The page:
Butler, Elbert H.
The following data is extracted from Reminiscent History Of The Ozark Region, pub. Goodspeed Brothers, Publishers, Chicago 1894.
ELBERT H. BUTLER. Neely Butler, the grandfather of our subject, was a native of North Carolina, where he grew to mature years and married Miss Amy Osier, also a native of that State, where he lived for several years until he moved to Tennessee, from where he came West with his family, locating in Stone County, Missouri, some years prior to the Civil War. Subsequently he moved to Carroll County, Arkansas, where he remained until the secession of the State from the Union. Being substantially in favor of the Union of States it became necessary for the protection of his life and property to migrate to the North, which he did, but returned soon after the close of the war to Stone County, Missouri, where he made his home until his death in 1880, in which county his wife, the grandmother of our subject, also died buta few years previous, both being quite aged. Wilson S. Butler, father of our subject, was also a native of the Old North State, where he was born in 1819. While yet a young man he came West with his parents to the State of Missouri and soon after was married, in Wright County, to Miss Margaret P. Dedman, a native of Virginia. Mr. Butler chose for himself the occupation of a farmer and became a successful tiller of the soil, and at his death in 1881 (on his farm in the south part of Stone County) was a well-to-do and influential citizen. In politics he was a Republican, but never aspired to office, preferring to give his undivided attention to farming and stockraising. He was well known in Arkansas and Missouri and was well liked for his many estimable qualities. Mrs. Butler's father, Seneca Dedman, was a native of Georgia, but later became a resident of the Old Dominion. He moved to Wright County, Missouri, and there passed the remainder of his days. His widow is still living. Of the twelve children born to Mr. and Mrs. Butler seven survive: Martha J., deceased; Elbert N., our subject; James L., a farmer of this county, was a soldier in the Rebellion; Bedy A., the wife of John Butler; Neely, a farmer of Stone County and a man of family; Seneca died young; Wilson died young; John, a farmer, resides in Carroll County, Arkansas; Reuben, a farmer of Stone County; Allen, single, resides in Stone County; Margaret married Columbus O'Neal and resides in Carroll County, Arkansas, and Ellen, wife of John Doggens, resides in Carroll County, Arkansas Our subject was reared a farmer and remained on the home place until 1863, when he enlisted in Company B, Forty-sixth Missouri Infan-try, and served six or seven months. He was a private and was on detached duty most of the time at Springfield. After the war he engaged in farming, carried this on for some time, and, in 1865, was married to Miss Margaret T. Pittman, daughter of James and Julia (Martin) Pittman, natives of Tennessee, who came from Illinois to Dallas County, Missouri Mrs. Butler was born in the latter county in 1848. After his marriage Mr. Butler farmed for a number of years and then engaged in the milling business in the south part of the county, on Indian Creek, where he had a steam saw mill. For about ten years he was engaged in sawing fine lumber and met with success in this occupation. In 1883 he was elected sheriff and collector of Stone County on the Republican ticket, and then moved to Galena, where he has since made his home. He filled the position in a most satisfactory manner for four years and later was elected to the office of county collector, holding that position two years. He has also held the office of deputy collector and deputy sheriff. Aside from his large and well-improved farm Mr. Butler is the owner of town property and is a substantial and influential citizen. During his youth Mr. Butler was favored with good educational advantages and for some time taught school. He is a member of Galena Lodge No. 515, A. F. & A. M., and has held office in the lodge. He and wife have resided in Galena since 1883 and have won many warm friends in the city.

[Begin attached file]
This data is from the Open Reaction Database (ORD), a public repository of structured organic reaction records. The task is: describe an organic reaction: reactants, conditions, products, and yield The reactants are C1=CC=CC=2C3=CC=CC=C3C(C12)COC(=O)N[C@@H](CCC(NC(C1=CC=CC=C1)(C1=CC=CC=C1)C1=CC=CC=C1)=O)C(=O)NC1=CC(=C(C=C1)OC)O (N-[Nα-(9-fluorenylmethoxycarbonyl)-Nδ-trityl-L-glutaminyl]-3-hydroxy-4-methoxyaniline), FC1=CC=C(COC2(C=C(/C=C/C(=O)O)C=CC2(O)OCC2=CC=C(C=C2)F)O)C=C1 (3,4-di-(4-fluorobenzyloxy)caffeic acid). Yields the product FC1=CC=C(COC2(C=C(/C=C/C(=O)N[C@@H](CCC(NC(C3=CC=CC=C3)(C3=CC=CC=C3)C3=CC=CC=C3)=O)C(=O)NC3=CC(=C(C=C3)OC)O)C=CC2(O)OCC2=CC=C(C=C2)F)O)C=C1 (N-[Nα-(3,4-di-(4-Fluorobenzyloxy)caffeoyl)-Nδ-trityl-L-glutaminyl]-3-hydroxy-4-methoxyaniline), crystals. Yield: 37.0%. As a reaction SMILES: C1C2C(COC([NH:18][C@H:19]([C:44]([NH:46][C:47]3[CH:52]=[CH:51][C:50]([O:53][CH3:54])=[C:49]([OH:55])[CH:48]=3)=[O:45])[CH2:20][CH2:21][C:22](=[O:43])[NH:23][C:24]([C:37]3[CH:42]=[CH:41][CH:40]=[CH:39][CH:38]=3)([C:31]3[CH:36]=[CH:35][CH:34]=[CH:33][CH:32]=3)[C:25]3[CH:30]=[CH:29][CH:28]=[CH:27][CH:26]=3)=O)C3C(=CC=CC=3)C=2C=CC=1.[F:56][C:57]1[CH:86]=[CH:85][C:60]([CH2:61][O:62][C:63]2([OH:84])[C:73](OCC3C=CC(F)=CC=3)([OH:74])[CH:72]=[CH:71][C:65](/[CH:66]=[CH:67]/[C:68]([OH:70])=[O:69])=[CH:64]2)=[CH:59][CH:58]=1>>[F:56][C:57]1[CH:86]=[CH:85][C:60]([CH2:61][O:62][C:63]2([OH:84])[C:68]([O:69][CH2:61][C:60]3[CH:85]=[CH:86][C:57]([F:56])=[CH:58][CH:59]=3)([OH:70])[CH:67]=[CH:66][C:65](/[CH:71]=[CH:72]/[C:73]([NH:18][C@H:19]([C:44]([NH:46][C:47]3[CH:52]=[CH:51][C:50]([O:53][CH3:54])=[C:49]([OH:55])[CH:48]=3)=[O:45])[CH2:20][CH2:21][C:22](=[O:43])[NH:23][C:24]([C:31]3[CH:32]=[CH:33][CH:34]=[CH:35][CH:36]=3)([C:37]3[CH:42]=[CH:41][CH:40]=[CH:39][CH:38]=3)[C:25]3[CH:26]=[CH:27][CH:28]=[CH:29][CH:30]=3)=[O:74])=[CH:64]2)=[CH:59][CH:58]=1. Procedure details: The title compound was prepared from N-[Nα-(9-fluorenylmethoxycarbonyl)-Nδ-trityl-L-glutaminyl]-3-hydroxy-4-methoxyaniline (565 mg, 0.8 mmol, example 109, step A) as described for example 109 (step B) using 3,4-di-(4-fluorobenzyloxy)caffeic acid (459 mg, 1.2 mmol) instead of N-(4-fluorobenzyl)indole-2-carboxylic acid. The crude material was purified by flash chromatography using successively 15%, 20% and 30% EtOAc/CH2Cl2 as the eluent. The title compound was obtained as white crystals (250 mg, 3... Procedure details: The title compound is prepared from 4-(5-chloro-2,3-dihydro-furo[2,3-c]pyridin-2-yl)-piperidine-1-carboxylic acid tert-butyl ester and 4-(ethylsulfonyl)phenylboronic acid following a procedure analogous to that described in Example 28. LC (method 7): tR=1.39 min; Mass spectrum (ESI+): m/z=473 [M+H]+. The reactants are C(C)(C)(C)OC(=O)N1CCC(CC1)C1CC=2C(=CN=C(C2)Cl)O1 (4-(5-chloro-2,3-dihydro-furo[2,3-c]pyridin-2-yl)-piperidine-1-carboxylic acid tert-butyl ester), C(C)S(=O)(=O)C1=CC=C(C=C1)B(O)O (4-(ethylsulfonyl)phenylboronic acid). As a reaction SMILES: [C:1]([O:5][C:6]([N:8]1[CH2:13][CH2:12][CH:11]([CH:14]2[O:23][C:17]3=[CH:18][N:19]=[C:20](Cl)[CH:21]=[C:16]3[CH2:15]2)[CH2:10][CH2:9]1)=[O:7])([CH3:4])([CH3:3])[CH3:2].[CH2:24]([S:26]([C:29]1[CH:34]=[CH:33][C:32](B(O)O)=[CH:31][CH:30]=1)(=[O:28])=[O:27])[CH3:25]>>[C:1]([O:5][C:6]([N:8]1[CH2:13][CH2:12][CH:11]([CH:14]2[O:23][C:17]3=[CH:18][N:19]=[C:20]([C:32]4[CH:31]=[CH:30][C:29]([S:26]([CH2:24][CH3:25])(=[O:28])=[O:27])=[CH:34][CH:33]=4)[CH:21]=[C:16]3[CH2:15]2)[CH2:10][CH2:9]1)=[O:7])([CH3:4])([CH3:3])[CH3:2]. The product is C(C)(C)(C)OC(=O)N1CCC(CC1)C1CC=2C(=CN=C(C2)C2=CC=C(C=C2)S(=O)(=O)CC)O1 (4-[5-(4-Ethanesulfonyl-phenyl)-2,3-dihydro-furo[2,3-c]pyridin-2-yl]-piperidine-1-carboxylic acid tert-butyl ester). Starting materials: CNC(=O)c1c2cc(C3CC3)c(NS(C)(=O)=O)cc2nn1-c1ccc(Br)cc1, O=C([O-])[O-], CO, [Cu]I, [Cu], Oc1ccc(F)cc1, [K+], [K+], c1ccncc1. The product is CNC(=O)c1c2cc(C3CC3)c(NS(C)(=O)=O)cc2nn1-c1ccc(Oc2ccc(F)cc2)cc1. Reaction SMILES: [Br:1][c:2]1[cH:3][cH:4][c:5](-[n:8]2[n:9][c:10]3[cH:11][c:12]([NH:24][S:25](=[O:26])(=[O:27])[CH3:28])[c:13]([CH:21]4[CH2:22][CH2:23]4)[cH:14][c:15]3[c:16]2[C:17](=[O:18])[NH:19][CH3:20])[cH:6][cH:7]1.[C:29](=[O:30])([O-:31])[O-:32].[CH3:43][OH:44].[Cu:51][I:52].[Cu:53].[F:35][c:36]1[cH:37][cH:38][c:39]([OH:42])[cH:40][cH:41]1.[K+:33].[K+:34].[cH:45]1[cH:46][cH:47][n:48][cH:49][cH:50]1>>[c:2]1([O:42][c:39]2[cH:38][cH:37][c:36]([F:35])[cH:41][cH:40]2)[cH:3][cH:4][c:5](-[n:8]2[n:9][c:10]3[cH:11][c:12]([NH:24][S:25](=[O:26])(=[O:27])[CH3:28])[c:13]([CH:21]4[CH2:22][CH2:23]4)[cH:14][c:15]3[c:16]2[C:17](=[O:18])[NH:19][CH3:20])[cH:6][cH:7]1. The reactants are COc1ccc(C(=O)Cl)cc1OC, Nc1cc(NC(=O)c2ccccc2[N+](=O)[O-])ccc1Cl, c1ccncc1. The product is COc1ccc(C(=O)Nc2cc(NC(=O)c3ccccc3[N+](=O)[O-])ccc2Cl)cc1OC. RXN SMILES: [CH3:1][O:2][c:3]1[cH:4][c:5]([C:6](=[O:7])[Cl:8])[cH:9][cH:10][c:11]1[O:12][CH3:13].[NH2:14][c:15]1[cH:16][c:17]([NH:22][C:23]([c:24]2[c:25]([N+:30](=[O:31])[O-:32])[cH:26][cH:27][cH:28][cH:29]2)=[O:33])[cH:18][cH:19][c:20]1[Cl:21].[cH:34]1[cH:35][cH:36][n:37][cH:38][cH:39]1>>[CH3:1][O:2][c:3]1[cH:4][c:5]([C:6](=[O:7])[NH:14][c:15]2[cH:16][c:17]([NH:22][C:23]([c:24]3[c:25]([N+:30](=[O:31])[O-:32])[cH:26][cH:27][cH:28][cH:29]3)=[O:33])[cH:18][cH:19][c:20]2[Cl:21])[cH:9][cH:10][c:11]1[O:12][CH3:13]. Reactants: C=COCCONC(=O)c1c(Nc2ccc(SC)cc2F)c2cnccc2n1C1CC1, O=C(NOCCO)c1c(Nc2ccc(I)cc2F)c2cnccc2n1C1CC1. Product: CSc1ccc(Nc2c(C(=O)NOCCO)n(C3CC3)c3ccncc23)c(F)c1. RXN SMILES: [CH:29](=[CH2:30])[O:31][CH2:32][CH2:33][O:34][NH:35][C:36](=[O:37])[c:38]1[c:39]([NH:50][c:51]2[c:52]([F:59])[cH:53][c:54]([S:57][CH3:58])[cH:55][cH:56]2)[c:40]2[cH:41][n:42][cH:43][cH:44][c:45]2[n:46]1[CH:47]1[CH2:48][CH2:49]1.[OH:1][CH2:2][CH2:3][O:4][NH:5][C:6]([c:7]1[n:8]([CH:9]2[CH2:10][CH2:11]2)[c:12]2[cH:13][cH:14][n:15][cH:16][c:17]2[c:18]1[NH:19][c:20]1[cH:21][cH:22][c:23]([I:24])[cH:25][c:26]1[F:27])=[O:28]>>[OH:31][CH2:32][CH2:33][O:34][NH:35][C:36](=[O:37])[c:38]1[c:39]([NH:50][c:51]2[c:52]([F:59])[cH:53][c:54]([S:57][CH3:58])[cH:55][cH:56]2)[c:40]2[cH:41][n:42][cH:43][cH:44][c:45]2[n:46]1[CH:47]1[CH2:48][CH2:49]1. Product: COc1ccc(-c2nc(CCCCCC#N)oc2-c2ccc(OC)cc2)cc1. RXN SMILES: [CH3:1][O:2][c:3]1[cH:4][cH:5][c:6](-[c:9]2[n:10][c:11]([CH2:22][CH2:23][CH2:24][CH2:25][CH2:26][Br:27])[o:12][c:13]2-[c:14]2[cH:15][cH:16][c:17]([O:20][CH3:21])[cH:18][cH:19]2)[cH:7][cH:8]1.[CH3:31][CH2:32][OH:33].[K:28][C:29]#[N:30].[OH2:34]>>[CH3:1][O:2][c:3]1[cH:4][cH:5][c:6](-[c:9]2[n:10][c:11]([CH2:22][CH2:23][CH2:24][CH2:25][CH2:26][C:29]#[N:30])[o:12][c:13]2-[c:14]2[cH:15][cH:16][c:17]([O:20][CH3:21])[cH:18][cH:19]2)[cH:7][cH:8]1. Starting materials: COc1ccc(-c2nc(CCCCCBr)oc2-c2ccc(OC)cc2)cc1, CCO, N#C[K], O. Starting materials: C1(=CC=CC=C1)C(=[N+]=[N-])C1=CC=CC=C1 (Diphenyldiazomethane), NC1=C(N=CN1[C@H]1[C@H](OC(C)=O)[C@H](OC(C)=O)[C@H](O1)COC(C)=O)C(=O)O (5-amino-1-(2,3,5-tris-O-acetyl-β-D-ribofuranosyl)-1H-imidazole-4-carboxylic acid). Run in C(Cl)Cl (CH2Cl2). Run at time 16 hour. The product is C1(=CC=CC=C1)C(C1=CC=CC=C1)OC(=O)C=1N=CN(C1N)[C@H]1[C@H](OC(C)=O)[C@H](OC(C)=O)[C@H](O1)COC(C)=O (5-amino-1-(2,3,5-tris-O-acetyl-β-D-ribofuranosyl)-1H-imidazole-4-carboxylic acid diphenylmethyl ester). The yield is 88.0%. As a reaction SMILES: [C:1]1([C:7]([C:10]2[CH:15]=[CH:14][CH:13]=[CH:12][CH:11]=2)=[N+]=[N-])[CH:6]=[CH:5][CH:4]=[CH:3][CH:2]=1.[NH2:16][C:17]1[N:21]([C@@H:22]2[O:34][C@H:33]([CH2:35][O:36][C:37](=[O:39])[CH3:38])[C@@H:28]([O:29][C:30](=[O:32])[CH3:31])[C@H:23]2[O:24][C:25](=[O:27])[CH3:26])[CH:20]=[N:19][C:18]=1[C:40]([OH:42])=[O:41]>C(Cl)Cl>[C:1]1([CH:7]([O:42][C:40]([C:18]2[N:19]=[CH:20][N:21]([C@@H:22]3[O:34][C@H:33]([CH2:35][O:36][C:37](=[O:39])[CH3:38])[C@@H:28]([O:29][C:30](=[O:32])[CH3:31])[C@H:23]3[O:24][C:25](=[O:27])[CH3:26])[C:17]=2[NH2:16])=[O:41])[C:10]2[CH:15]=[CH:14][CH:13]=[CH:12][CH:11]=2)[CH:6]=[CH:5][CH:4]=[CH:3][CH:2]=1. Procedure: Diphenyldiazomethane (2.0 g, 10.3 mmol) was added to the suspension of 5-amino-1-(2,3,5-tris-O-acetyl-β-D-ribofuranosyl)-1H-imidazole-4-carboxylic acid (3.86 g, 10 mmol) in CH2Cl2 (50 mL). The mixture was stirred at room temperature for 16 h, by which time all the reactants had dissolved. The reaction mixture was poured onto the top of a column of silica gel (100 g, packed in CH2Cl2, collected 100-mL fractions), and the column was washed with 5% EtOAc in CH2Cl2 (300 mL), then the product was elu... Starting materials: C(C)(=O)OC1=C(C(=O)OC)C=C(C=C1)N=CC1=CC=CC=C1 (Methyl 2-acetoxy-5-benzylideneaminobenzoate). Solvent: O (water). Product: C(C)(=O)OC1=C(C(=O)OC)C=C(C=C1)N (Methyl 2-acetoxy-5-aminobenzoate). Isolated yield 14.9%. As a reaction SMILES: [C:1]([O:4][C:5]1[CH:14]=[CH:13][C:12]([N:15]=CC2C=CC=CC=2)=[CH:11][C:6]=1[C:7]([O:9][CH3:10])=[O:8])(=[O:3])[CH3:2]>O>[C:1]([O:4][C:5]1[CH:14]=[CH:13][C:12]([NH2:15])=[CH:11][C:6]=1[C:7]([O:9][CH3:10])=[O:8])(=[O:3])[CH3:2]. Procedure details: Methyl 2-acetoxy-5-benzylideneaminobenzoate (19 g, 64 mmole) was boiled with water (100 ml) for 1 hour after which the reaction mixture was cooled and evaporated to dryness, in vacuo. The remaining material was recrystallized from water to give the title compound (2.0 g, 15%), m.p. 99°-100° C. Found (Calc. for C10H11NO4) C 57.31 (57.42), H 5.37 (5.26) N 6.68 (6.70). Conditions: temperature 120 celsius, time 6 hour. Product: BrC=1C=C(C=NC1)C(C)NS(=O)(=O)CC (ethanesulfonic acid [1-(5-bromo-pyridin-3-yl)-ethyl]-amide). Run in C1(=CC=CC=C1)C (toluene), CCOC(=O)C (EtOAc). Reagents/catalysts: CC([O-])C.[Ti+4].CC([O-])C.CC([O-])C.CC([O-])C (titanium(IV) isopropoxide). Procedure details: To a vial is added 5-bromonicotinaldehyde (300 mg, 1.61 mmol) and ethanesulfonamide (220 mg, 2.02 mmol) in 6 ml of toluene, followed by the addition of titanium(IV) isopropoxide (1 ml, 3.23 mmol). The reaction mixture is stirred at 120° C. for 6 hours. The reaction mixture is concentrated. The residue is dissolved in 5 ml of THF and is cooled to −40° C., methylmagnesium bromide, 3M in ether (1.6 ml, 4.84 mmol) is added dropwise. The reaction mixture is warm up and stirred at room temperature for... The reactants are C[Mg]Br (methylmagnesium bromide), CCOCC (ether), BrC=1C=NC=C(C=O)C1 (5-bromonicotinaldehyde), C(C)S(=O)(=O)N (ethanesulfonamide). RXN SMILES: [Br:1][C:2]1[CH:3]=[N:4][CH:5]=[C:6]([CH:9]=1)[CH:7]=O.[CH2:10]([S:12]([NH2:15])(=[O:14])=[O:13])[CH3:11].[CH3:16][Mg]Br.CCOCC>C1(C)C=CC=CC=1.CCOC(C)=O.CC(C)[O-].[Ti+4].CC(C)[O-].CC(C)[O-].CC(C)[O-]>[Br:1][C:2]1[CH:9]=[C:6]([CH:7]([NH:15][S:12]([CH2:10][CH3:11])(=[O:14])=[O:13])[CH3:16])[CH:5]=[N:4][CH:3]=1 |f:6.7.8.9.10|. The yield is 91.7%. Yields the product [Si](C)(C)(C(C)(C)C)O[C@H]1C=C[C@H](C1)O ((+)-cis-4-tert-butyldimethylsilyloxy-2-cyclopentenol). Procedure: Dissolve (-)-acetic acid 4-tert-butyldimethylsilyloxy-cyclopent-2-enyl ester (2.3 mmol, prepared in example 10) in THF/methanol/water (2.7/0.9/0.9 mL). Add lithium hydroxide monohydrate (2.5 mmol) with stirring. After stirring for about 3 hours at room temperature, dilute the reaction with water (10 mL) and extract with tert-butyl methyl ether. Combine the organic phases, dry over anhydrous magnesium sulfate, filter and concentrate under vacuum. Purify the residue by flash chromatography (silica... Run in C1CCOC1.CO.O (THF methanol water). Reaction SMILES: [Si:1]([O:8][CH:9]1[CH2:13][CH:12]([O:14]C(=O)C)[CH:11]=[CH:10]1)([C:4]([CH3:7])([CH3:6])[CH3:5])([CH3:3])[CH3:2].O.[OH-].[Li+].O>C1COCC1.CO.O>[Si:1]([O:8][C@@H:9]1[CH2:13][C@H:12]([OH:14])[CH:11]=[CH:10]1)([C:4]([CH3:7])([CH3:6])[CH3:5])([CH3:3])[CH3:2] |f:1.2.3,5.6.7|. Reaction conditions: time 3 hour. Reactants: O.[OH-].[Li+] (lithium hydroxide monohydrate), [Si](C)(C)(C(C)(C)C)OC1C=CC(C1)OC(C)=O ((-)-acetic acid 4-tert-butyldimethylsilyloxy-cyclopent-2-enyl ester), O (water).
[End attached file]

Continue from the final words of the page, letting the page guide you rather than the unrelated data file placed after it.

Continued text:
Source: Reminiscent History Of The Ozark Region, pub. Goodspeed Brothers, Publishers, Chicago 1894